Today U.S. support for governments facing jihadist insurgencies is subject to stringent qualification, particularly when the government is authoritarian. There is no coherent, overarching strategy but only a series of sometimes contradictory tactical decisions. But it does not have to be this way: There are at least two strategically coherent approaches that the United States could take when nations face jihadist extremism.
One alternative would set the bar high for U.S. help. The underlying idea is that governments facing serious jihadist insurgencies largely brought it on themselves by corruption, ineptitude or political exclusion. Unconditionally offered American help would make them think that they do not have to address their deep flaws but could, instead, kill their way out of the problem using U.S. technology. Not supporting such regimes would force them to either fix their shortcomings or face defeat. With this stark choice, even a flawed government would make better decisions. It would be a form of strategic "tough love": If the government didn't straighten up, the United States could walk away. Even if the insurgents won, their fragile, new radical regime could be deterred and would not want to provoke the United States, at least while consolidating power.
The other approach would reprise the Cold War's "enemy of my enemy is my friend" thinking. Advocates of this strategy are concerned that extremists always seem to dominate resistance movements in the Islamic world. If the extremists win, they invariably will support terrorist attacks against U.S. targets—including the American homeland—and destabilize other Islamic nations. The "domino theory" lives on in this approach. As during the height of the Cold War, it is based on the idea that American actions should be determined by the nature of the insurgency, not the nature of the regime. The assumption is that even corrupt autocrats are better than extremist victories.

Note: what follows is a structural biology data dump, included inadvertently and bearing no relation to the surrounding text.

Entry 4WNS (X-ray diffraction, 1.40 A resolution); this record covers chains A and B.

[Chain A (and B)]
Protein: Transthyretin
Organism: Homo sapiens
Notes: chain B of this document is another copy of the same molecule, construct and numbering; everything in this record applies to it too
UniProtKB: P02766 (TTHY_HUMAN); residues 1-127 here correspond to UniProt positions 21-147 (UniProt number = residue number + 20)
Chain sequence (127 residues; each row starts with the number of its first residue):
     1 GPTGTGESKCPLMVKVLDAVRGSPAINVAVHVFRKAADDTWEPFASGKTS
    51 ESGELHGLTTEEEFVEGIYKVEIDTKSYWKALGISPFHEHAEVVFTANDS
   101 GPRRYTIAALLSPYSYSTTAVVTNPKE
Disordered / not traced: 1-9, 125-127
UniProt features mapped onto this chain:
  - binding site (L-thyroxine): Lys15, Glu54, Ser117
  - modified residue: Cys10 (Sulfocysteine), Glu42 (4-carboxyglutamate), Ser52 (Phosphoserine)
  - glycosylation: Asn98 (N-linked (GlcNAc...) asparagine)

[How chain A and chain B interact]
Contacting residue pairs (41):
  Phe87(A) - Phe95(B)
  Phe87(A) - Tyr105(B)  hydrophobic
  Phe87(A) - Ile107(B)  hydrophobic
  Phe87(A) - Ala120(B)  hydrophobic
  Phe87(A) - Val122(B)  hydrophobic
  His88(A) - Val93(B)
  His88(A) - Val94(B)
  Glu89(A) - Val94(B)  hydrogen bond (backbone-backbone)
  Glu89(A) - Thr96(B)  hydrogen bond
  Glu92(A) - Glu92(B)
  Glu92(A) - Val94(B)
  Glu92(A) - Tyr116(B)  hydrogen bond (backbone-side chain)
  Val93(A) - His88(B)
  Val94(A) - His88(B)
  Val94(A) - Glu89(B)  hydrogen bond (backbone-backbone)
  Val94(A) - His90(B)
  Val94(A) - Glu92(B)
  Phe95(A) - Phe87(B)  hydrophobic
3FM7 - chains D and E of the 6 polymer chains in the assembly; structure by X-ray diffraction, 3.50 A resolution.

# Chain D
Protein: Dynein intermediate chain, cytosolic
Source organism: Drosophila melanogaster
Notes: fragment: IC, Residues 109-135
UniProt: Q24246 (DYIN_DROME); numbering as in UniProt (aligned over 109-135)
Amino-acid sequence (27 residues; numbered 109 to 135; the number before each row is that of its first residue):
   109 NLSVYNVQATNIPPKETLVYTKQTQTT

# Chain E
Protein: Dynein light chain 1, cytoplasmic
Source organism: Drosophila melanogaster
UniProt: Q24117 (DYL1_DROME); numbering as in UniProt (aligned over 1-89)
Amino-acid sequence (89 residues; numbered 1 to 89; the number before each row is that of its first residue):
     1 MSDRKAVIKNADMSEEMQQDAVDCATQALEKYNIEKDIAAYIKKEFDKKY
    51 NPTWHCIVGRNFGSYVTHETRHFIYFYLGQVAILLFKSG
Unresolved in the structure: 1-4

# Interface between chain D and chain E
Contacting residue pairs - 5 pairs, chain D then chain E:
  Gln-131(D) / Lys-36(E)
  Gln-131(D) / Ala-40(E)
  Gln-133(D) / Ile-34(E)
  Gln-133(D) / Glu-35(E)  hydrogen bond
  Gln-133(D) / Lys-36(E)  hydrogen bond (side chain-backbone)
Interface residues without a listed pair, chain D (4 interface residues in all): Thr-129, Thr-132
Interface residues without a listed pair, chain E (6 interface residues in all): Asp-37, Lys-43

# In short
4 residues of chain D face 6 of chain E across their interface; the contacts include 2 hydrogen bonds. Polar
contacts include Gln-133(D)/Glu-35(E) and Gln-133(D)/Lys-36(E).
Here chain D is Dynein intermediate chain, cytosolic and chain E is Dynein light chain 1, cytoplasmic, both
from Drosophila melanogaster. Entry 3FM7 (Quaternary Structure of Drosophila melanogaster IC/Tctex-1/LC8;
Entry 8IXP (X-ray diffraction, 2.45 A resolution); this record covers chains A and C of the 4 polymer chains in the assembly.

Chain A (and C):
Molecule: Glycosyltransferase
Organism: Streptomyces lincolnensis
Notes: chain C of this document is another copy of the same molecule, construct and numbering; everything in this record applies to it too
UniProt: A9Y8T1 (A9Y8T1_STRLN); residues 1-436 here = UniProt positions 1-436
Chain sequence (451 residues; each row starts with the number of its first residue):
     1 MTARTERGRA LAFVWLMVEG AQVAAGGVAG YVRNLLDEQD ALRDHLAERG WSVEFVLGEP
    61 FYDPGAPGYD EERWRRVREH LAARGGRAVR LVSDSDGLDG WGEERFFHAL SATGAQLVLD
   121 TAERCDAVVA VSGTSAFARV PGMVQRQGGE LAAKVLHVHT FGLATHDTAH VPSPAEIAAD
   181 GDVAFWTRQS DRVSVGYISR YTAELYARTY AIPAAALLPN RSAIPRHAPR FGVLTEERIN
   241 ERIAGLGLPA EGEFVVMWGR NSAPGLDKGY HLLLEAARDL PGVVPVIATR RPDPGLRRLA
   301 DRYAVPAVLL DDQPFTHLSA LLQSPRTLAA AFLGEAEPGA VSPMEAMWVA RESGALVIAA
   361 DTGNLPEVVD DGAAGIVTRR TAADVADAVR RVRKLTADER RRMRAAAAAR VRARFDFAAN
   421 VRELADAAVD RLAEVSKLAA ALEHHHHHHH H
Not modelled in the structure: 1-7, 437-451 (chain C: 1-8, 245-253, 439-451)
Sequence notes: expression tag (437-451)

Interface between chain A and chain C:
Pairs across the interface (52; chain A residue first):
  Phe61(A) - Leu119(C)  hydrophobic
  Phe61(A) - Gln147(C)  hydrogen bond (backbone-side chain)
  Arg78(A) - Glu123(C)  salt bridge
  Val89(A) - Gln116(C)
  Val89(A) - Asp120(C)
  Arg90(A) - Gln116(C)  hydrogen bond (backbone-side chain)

So far the United States has kicked the can down the road rather than committing to a coherent and consistent strategy for jihadist insurgency. Washington has provided modest assistance to the governments of Iraq, Nigeria, Yemen and Egypt while keeping as much political distance as possible. Soon, though, the eroding security situation in Egypt—one of the two or three most important nations in the Islamic world—may force American policymakers to choose whether to base American support on the nature of the regime that needs help or the nature of the insurgents a regime faces.
Ultimately both of these strategies are built on assumptions, most importantly about whether jihadists can be deterred from attacking the United States and whether flawed governments can hold power in the face of extremism. If these assumptions prove false, the strategy based on them will fail. Even so, by refusing to choose, the United States may get the worst of both alternatives but the advantages of neither. Hoping to simply ride out the storm of jihadist violence not only risks strategic disaster but virtually assures it.
Steven Metz is a defense analyst and the author of “Iraq and the Evolution of American Strategy
.” His weekly WPR column, Strategic Horizons
, appears every Wednesday. You can follow him on Twitter @steven_metz